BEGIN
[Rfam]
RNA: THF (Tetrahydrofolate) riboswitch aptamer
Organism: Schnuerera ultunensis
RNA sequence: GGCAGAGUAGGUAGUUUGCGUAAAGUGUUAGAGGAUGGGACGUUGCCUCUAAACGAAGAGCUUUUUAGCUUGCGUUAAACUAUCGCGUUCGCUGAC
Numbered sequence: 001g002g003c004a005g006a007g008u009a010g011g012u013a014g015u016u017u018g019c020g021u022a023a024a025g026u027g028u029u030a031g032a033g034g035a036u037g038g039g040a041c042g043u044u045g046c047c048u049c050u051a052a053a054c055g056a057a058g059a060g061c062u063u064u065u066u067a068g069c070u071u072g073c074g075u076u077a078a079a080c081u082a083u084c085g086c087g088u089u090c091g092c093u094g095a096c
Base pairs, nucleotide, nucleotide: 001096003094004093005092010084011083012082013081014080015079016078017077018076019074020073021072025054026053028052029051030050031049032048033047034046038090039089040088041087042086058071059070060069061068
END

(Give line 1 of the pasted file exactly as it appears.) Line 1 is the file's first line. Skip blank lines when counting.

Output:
[Rfam]